Another benefit is an audit trail, which lets you track attempts to gain access contrary to the set policy or retrace access to a resource for forensic review.

CyberArk Conjur supports Role-Based Access Control (RBAC) policies that allow authorization to be as granular and specific as you want.

Secrets management for IaC with CyberArk Conjur

The RedHat Ansible integration with Conjur adds a much more robust capability for managing secrets within Ansible playbooks. Ansible playbooks are YAML formatted text files containing configuration details and execution commands. Using Ansible-specific commands, you can automatically build, test, and deploy applications.

Ansible enables you to securely access secrets that Ansible needs to build and deploy, and also secrets to pass into applications for their operations. These secrets may be for database access, web services, API authentication, or cloud services from AWS or Azure.

Ansible does support the storing of secrets, but it’s not easy to manage many secrets or have visibility into the applications that use them. With CyberArk Conjur, you can limit the Ansible stored secrets to only one that allows access to Conjur. From that point on, secrets can be stored, managed, and obtained from Conjur in a controlled and audited way. For more discussion, description, and information about the Ansible and Conjur integration see the Ansible section of the CyberArk documentation.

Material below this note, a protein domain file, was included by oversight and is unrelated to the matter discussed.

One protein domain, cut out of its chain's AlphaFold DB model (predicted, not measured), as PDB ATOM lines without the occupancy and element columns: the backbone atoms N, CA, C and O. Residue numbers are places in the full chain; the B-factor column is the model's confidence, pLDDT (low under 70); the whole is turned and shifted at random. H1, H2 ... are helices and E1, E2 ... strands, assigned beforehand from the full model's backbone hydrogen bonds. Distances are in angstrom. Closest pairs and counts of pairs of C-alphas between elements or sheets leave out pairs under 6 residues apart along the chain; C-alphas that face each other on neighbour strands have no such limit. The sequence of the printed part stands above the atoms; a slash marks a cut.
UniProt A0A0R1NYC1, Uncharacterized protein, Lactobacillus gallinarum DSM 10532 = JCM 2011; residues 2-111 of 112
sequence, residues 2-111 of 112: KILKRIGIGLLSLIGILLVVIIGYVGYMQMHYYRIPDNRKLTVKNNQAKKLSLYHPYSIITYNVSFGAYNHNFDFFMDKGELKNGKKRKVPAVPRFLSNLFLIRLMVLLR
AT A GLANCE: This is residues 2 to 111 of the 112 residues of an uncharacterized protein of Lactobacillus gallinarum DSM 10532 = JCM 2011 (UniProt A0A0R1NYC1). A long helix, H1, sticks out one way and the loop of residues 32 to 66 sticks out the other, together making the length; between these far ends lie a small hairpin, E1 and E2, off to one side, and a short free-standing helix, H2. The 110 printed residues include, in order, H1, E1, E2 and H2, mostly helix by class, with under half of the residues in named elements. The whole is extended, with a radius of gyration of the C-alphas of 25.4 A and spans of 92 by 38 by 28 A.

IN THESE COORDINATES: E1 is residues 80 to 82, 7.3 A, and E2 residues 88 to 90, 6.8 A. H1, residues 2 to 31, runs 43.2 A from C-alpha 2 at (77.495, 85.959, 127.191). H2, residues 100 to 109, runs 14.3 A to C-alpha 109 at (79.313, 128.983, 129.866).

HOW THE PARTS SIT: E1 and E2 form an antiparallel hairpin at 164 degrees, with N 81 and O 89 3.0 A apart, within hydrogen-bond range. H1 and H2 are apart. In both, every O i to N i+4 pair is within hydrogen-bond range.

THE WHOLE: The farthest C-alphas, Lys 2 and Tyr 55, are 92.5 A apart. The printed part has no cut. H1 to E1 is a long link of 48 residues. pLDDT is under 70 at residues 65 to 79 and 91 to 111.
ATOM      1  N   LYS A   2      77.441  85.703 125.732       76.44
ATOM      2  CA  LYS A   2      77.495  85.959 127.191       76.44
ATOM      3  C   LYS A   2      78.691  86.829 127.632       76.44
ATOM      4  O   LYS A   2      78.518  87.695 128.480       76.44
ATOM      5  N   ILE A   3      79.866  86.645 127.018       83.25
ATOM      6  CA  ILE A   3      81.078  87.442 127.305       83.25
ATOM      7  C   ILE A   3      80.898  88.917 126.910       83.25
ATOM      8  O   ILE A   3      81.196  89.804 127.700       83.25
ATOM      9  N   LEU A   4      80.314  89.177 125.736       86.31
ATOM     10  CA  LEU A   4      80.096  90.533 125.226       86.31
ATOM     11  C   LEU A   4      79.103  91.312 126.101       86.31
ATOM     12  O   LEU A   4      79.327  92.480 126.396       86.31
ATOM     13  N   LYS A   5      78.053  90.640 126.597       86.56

Puppet is another automation tool that allows you to manage and automate infrastructure and complex workflows. Using Puppet, you define your systems’ desired state by writing IaC in Puppet’s Domain-Specific Language (DSL). Puppet will run continuously, and if a system configuration drifts, it will apply commands to bring it back to the desired state while reporting what it finds.

Puppet Forge is a catalog of modules created by Puppet and the Puppet user community to allow easy integration and expand Puppet’s capabilities in a DevOps system. A CyberArk Conjur module is available in Puppet Forge to utilize Conjur to secure secrets in your Puppet configurations. The module is installed using Bolt, Code Manager, or the Puppet module tool. More details about this module are found in the article Register Conjur in Puppet.